Brains and beauty, medical student and up-and-coming model, Kelly Roux, is this week’s Cool Kid on Campus (more…)
Meet our new cool kid on campus
Meet this week’s cool kid on campus.
This week’s cool kid on campus is 22 year old S’bonakaliso Nene, who goes by Gyre, as a proudly queer rapper.
Meet your cool kid on campus who believes in acting for change.
Swankie Mafoko is an actress on the newest SABC2 telenovela Keeping Score and an “artist activist”.
The 23 year-old is a Kasi Durbanite who moved to Joburg to pursue her career in drama and performing arts. “It’s different when you studied something (drama) and when you go and work in the industry,” she says.
Her supporting actress role on Keeping Score is her first television gig. However, Swankie hasn’t been shy to perform on stage. “I’ve been doing theatre for years now, since 2008 from Durban,” says Swankie.
She completed her BA in Dramatic Arts in 2016. Swankie found herself having to juggle both her studies and work. Having had the opportunity to work for VowFM as a radio presenter, news compiler and recently contributed to the Wits #FeesMustFall book by Prof Susan Booysen. “I specifically spoke about documenting the revolution in relation to an art piece.
“What makes me cool? Besides me having a great personality and being fun, I can safely say that my voice and my laugh make me cool,” laughs Swankie.
“I describe myself as an artist activist who believes in community building and using my art as an act for change.”
TITILOPE ADESANYA is a content producer of Afrodisiac, a weekly show on campus radio station VoWFM.
Twenty three year old Adesanya, originally from Nigeria, arrived in Johannesburg in 2013 for her first year at college.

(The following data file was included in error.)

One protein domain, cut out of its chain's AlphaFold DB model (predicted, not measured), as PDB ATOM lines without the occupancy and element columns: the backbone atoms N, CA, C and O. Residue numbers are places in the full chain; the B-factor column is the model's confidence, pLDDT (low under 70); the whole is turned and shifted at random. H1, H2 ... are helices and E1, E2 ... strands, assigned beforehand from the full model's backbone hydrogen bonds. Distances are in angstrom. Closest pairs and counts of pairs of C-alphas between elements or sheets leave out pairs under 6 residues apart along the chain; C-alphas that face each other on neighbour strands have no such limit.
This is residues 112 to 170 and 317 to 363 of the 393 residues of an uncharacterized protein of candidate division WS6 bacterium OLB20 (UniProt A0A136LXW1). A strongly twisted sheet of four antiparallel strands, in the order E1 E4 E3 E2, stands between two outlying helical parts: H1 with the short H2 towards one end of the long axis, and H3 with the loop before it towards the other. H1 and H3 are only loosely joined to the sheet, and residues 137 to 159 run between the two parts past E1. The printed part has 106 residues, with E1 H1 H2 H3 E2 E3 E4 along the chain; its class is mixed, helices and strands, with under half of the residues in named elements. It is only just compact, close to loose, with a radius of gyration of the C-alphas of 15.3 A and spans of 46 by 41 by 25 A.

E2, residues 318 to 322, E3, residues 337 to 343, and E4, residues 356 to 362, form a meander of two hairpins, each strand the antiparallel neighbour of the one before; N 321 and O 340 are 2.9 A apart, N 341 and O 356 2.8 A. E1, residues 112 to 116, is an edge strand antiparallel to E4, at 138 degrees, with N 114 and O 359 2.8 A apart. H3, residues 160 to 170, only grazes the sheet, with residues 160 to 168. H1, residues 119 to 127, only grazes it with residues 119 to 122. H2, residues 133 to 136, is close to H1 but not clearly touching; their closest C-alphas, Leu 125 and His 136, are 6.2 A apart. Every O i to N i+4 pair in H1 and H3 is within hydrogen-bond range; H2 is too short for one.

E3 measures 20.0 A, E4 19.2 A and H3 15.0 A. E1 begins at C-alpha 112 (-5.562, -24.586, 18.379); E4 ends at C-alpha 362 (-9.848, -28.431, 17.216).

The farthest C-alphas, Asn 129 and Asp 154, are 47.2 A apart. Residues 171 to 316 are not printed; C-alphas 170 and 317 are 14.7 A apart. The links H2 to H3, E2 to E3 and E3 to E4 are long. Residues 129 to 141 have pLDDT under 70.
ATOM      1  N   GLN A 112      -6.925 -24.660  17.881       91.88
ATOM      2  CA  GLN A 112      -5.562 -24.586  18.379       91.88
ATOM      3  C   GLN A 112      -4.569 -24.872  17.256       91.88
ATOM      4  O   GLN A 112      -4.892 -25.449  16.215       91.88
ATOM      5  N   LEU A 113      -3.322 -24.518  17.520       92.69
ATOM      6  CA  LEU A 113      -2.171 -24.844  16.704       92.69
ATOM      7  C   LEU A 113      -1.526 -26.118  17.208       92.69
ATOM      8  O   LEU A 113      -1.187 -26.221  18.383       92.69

Her name means eternal gratitude in Yoruba, one of the languages spoken in Nigeria, yet she coyly admits, “I can barely speak Yoruba”. Her show which focuses on African entertainment is clearly close to her heart. “I love the show, we focus on African entertainment outside of South Africa as it’s covered by other shows,” she said.
She’s been at VowFM for the last year. “I started out in the marketing team and moved over to producing content and news reporting this year. It’s been fun” she said.
Adesanya is also a volunteer for an organisation known as Starting Now, whose mandate is to make an impact within communities in which the volunteers live. The organisation is active in 3 countries: Nigeria, Ghana and South Africa.
“We organise an annual camping trip for the children at Christ Christian Church Care Centre (the 5Cs),” she reveals as she gently tucks her maroon braids behind her ear, “We take them to Harties [Hartebeesport Dam], for three days in December”.
She is currently doing groundwork for a project that will see her partnering with Black & Gold, a Nigerian fashion house. The partnership will hopefully result in the first ever “South African Students Fashion Week”.
Do you have a burning question to ask or an unsolvable problem, but have nowhere to turn to? Look no further because Ous Kudu is here for you!
Ous Kudu is a love guru from the valleys of Witwatersrandfontien. She’s a Wits University graduate who holds a Masters degree in matters of the soul. “I’ve always wanted to help people,” she says.
“There’s a whole community of people, particularly at Wits, who need a little guidance in navigating their way around love. And I really just want to help these people get there life right.”
Ous Kudu has experience in love lost, love gained and all the trials that come with being a young bokkie. You can send your anonymous relationship dilemmas to Ous Kudu on the Wits Vuvuzela email or tweet her @OusKudu.
“I want Witsies to know that I am here for them. The school of life has taught me so much, that I feel its time I shared with the masses some of my wisdom.”
Nineteen year old actor, film and television student Travis Hornsby is young but no rookie. He has already rubbed shoulders with A-list actor John Cleese. A pole fitness enthusiast and dance instructor, Hornsby says he “wakes up like Beyoncé and falls asleep like Buscemi”. The Spud actor sat down with Wits Vuvuzela and this is what he had to say.